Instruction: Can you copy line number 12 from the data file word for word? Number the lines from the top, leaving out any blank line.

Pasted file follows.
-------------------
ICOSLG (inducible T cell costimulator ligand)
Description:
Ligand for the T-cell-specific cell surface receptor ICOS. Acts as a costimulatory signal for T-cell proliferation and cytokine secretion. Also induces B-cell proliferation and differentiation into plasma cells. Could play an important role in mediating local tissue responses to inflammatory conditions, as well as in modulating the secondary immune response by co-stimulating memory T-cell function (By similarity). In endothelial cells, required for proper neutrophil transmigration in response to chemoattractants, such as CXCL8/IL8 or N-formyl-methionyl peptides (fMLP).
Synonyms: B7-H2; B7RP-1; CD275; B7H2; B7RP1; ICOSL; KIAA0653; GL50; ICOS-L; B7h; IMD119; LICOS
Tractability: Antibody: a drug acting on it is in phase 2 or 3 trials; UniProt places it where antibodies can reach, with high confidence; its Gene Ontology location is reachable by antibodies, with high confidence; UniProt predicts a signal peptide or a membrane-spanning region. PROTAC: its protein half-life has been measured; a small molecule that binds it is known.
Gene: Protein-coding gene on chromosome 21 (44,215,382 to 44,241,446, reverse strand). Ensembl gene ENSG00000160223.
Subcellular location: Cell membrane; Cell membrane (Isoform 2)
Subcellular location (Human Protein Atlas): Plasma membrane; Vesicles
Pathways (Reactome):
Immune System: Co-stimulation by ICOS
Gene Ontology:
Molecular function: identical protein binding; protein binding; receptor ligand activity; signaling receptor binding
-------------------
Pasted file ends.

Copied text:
Molecular function: identical protein binding; protein binding; receptor ligand activity; signaling receptor binding